FDA CONFLICT OF INTEREST SEMINARS TO BE CONDUCTED FOR ALL DIVISIONS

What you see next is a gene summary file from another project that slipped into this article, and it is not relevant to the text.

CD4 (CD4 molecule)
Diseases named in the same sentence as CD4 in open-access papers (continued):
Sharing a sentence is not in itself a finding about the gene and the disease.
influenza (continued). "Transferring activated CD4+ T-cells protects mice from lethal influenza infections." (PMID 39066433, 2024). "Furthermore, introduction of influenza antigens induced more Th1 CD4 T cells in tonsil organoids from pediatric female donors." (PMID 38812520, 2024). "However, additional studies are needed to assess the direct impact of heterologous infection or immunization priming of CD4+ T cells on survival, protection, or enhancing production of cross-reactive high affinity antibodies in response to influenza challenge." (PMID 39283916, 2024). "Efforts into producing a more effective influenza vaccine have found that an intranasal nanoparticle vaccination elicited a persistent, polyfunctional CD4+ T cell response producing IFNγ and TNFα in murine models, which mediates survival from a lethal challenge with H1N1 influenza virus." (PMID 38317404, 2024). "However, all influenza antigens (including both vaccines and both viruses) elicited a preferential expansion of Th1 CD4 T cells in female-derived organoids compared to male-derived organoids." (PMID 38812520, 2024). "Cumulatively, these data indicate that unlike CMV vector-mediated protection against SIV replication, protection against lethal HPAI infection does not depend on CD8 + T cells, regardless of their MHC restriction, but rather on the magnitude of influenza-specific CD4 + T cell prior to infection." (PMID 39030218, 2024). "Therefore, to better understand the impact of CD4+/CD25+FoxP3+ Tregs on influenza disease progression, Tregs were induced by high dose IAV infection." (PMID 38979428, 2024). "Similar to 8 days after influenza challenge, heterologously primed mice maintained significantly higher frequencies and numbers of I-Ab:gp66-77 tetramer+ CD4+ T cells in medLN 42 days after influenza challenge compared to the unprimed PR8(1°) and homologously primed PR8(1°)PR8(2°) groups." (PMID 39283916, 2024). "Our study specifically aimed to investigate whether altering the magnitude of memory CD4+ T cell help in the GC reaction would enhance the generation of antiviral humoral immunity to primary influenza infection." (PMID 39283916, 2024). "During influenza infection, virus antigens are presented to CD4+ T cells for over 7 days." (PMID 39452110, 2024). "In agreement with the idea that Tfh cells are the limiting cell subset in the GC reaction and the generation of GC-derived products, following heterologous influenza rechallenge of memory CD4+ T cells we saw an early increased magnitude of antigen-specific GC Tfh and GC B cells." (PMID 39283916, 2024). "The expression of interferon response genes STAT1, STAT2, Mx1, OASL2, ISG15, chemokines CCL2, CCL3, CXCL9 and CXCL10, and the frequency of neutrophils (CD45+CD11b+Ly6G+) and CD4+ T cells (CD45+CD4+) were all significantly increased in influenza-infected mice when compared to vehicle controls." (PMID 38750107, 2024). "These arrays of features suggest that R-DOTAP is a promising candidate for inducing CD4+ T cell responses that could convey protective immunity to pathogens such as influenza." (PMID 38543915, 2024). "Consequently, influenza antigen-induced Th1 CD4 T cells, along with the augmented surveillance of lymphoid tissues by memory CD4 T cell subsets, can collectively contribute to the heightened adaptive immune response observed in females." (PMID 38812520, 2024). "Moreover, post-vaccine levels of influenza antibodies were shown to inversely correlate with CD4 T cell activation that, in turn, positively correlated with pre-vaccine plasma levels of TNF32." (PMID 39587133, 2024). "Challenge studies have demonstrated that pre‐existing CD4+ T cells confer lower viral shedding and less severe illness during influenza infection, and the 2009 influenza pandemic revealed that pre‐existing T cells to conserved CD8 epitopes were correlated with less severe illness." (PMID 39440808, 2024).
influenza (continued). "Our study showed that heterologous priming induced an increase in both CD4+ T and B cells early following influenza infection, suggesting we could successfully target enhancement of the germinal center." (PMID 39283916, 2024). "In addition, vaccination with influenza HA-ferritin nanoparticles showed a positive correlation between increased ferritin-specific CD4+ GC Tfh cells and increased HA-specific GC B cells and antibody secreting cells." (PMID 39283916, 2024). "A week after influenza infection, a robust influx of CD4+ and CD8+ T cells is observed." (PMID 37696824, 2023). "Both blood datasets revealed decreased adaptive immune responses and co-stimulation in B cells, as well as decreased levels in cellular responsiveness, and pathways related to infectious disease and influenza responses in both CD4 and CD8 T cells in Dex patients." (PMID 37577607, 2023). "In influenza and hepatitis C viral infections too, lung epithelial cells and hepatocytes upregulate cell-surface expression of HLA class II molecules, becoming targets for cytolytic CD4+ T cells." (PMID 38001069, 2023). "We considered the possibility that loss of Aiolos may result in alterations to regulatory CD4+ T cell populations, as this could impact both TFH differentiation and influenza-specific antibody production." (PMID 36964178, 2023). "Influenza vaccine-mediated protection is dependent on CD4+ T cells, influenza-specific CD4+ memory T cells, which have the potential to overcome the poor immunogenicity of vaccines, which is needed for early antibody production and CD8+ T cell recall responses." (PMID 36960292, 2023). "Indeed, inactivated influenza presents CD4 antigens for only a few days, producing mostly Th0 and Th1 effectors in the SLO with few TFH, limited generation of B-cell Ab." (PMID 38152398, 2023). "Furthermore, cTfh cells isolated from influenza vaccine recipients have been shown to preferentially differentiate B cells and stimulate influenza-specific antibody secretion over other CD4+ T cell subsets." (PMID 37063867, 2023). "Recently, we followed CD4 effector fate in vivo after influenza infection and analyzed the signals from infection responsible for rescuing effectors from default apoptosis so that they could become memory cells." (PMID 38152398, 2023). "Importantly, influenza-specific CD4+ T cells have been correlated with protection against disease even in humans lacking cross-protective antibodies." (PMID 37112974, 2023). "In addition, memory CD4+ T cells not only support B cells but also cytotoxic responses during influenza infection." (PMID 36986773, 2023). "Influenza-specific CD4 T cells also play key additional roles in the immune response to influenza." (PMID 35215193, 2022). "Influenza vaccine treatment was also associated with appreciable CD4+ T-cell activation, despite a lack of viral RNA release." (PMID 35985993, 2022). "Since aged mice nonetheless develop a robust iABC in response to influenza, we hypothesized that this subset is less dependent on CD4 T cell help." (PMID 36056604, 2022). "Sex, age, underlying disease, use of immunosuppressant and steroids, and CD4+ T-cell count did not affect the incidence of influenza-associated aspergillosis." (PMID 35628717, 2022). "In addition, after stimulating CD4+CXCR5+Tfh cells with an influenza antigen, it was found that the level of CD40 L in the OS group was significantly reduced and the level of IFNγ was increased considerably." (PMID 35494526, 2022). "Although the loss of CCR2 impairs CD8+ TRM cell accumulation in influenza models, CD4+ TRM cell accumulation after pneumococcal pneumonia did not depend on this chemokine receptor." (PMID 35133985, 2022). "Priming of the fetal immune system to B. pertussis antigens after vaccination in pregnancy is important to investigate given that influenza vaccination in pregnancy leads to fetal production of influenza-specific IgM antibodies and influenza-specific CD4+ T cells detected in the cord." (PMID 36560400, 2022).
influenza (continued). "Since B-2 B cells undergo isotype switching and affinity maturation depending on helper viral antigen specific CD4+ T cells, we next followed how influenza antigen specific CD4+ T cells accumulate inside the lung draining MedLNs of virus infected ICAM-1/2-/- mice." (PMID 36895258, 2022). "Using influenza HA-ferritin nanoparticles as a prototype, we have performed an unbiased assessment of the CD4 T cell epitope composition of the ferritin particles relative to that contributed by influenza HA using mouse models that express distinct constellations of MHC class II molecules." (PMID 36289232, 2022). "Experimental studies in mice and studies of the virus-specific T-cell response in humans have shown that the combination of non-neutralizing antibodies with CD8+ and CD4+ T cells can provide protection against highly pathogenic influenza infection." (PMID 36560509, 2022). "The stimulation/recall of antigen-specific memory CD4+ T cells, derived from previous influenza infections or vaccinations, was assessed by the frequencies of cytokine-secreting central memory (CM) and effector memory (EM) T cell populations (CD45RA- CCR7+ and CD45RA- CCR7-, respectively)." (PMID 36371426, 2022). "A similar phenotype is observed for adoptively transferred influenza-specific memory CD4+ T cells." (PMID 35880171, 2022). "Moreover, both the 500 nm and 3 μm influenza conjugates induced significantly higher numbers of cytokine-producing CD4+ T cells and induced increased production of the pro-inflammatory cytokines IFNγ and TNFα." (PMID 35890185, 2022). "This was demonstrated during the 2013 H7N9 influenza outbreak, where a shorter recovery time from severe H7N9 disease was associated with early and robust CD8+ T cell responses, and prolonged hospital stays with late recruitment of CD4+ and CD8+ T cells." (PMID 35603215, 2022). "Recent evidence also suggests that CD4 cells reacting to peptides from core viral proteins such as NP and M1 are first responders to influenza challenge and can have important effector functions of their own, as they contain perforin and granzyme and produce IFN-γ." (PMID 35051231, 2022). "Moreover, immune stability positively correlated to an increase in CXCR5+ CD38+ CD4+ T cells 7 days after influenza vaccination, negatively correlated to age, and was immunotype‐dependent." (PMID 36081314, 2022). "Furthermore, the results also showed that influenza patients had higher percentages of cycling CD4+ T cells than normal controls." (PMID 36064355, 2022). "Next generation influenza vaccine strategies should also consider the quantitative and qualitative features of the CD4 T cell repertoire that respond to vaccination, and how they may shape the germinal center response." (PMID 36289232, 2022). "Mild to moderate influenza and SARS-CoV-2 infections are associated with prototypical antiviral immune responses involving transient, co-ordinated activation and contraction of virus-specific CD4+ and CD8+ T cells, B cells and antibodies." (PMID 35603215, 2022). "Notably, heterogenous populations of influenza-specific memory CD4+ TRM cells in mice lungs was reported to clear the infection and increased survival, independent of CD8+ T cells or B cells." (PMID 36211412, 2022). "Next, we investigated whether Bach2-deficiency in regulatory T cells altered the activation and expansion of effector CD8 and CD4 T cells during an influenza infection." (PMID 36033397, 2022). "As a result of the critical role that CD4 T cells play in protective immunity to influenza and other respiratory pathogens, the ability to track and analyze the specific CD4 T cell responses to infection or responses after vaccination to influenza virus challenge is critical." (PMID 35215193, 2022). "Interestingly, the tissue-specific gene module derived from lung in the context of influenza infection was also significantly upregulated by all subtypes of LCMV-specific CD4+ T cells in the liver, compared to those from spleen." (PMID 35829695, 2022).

FDA CONFLICT OF INTEREST SEMINARS TO BE CONDUCTED FOR ALL DIVISIONS by the Division of Ethics and Program Integrity beginning Nov. 1, according to division Director Delores Willis. The pilot program of Conflict of Interest Awareness Training, scheduled over the next six months, is intended to familiarize the nearly 7,000 FDA employees with government standards of ethical conduct. According to Willis, the seminars will occur three to four times a month for the first six months, lasting two-and-a-half hours each, with groups of 12-15 staffers per seminar. If successful, the program will be extended over a period of two to three years. Eventually the division expects to institutionalize the program, Willis said, to keep FDA staff updated on new regulations. The conflict of interest seminars will begin with the Division of Generic Drugs, where staff will attend sessions on Nov. 1 and Nov. 9. The Generics division is currently the subject of a congressional subcommittee investigation for allegations of favoritism in ANDA approvals. An agenda from the Nov. 1 session includes a viewing of the Ethic's Division video "Public Service-Public Trust", a presentation of the government-wide ethics program, an overview of Department of Health and Human Services standards of conduct, an overview of FDA regulation and case study workshops. One case study from the Nov. 1 session poses the problem: "One night you are having dinner with an old college friend who is the plant manager of an FDA- regulated firm. At dinner he mentions to you that there is a vacancy in the plant's management and he thinks that you would be a good candidate for the job. He says that if you are interested he will set up a meeting with the plant president. What should you do if (1) you are interested? (2) you are not interested? (3) you would like to think about it for a few days?" Previously, employees have attended, as part of their training, courses covering some conflict of interest issues. Employees must also make annual financial disclosures to keep the agency abreast of any investment involving a possible conflict of interest. Upcoming seminars will be held on Nov. 9 at the Parklawn building, and Nov. 8 and 9 at FDA's Center for Food Safety office in Washington. The first FDA district office to receive the training was New Orleans (Nov. 3).
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